Are you thinking about popping the question this Christmas? Or do you think your partner may ask you? If it looks like engagement is on the horizon, many congratulations!
Once the ring has been chosen and you’ve either asked the question or said “Yes!”, you are bound to be swept away with all the fun and excitement of planning a wedding. However, it’s important you are well prepared for the financial implications of getting married.
When you marry, you enter into a contract, which can only be broken by involving the family court. Unfortunately, there is no such thing as a ‘quickie divorce’; currently it takes over a year for a divorce to be finalised. Of course, no one wants to think their relationship will end, but it’s wise to be informed of the implications of what you are signing up to prior to tying the knot.
As part of your marriage contract, you are subject to law which states that you are more than likely going to be sharing half of everything you have with your spouse. This includes savings, investments, pensions and property. It does not necessarily matter how you acquired these assets, be they gifts or inheritance, or even if you accrued them prior to meeting your spouse.
Following divorce, you may also be liable to pay your spouse maintenance for many years if they cannot afford to support themselves.
If you would rather not give away half of all you have, you should think seriously about a pre-nuptial agreement.
What are the benefits of a pre-nuptial agreement?
- It is the only way to try to protect your money upon a divorce
- It is very good at protecting money you have inherited or family trusts
- It can protect your business
- It can ensure your children from a previous relationship are protected
- If can help if you and your partner are from different countries and the laws are different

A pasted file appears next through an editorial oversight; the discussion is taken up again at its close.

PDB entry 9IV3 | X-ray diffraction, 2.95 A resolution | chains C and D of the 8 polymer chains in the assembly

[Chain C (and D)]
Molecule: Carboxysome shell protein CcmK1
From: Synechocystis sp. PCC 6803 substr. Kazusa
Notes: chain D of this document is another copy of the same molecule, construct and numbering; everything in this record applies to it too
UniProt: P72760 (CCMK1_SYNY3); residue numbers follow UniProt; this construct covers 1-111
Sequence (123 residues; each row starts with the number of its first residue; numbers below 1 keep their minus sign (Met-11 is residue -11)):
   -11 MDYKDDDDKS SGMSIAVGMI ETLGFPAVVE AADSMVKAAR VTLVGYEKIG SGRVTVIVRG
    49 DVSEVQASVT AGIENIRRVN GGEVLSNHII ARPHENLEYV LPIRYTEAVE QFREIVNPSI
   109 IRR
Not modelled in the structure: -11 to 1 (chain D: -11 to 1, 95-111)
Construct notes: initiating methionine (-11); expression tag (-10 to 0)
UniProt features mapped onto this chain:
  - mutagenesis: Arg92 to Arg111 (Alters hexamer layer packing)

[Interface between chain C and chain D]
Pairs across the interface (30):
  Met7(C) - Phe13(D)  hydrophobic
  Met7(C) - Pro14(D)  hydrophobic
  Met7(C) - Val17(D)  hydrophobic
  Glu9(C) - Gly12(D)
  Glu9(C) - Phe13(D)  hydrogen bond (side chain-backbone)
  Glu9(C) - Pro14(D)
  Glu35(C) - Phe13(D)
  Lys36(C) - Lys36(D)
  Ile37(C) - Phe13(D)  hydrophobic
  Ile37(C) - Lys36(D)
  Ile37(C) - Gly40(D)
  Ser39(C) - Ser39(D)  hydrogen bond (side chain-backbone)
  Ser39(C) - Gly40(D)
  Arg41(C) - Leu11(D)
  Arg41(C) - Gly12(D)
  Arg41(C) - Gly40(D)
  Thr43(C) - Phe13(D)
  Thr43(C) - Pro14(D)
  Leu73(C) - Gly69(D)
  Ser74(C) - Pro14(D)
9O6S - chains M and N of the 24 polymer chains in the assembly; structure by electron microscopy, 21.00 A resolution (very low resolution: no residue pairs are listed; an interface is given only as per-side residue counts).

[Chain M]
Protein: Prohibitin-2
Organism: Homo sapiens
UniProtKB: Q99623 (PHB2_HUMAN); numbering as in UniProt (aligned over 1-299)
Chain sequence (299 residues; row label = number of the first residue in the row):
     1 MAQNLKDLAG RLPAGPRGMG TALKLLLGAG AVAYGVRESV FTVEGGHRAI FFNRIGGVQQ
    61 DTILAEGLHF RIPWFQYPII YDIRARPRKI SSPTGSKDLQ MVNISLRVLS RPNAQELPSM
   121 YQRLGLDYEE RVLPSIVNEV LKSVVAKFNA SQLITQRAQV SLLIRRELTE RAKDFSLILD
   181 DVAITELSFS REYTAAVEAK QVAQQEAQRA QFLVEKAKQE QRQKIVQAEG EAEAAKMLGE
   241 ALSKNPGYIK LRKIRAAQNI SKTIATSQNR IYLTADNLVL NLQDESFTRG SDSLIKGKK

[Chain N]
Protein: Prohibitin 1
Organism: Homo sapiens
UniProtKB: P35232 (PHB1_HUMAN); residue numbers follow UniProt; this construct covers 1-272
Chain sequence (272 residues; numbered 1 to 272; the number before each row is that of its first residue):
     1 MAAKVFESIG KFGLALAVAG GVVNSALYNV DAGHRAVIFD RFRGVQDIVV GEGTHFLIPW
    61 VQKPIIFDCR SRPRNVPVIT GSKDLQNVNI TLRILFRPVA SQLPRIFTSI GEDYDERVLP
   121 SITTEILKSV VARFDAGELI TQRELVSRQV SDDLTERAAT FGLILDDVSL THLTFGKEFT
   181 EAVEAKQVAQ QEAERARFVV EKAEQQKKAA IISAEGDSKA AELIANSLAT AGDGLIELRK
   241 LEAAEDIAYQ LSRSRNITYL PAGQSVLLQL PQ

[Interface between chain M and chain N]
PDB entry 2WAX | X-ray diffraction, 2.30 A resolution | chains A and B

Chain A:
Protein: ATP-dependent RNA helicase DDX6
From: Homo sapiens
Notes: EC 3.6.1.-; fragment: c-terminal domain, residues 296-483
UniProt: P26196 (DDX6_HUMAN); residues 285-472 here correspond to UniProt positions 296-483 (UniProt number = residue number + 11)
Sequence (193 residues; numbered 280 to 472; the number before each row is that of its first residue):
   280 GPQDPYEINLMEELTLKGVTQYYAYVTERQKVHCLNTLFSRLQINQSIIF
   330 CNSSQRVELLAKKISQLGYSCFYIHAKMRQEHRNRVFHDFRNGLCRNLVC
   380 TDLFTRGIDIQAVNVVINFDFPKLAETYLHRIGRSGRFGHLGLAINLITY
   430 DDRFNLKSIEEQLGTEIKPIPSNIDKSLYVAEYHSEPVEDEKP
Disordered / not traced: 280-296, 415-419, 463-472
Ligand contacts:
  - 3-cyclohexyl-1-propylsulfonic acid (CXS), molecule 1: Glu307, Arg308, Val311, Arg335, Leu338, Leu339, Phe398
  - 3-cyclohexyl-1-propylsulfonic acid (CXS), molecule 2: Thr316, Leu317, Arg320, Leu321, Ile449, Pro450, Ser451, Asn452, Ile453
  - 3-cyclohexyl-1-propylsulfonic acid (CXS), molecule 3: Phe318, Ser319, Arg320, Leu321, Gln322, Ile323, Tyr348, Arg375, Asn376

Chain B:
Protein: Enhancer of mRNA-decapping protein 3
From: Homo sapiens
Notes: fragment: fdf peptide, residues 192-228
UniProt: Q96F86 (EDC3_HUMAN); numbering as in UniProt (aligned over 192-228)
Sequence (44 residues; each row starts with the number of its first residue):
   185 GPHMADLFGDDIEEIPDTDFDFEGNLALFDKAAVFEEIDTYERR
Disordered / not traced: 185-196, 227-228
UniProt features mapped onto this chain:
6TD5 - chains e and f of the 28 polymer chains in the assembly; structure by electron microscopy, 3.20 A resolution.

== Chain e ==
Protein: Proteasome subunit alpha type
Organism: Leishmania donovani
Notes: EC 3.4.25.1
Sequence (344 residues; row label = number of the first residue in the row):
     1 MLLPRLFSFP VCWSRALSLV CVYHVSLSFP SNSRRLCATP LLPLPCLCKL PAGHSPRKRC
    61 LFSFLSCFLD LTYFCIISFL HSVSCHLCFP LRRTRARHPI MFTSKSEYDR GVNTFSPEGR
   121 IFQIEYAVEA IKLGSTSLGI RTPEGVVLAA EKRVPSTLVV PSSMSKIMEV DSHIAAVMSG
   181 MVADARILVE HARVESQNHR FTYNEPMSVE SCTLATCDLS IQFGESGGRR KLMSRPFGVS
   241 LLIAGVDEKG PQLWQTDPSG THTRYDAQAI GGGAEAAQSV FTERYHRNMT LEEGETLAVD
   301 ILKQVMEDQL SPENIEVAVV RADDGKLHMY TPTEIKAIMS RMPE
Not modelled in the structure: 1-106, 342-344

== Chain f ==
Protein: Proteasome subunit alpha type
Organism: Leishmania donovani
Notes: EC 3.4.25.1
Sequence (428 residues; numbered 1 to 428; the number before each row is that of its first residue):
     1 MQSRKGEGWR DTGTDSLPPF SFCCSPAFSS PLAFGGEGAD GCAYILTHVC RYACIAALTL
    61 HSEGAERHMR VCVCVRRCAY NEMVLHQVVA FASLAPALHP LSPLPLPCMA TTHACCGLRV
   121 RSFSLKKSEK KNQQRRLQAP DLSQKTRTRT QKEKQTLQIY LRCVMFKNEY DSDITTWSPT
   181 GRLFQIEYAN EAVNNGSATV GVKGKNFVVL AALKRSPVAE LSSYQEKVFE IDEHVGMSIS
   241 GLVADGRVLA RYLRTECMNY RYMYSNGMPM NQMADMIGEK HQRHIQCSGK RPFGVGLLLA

- It can help reduce stress and legal fees upon a separation because you have already agreed what you are going to do
Are pre-nuptial agreements binding?
No. However, they are often taken into account by the court when deciding how to divide assets between ex-spouses. As such, they are definitely worth doing if you have something to protect.
What are the requirements?
- Full disclosure of you and your partner’s financial situation
- You and your partner must take legal advice from different solicitors
- You both need to sign the agreement at least 21 days before the wedding to avoid allegations of pressure to sign
- The agreement needs to be fair, meaning it must meet both of your basic needs in terms of housing, capital and income on a divorce
- Your signatures need to be witnessed
Broaching the subject of a pre-nuptial agreement can be hard, but it’s important to talk with your partner about what you would like to happen should you separate. Consider what should happen to your family home, money and any other property that you brought into the marriage. Also consider money inherited during the marriage or money received from trusts, held in joint accounts and any property you jointly own. Decide how you would split personal belongings, money saved during the marriage, pensions, debts, and any maintenance the other may need. Also consider what would happen if one of you died.
To draw up an effective agreement, it’s important to take legal advice. These agreements always take longer than you think, so don’t leave it to the last minute.
If you do go ahead with a pre-nuptial agreement, make sure to review it regularly, particularly when there is a significant change in your relationship such as having children or moving abroad.
For further information please call or email Victoria Walker, partner at Moore Blatch, based in the Richmond office.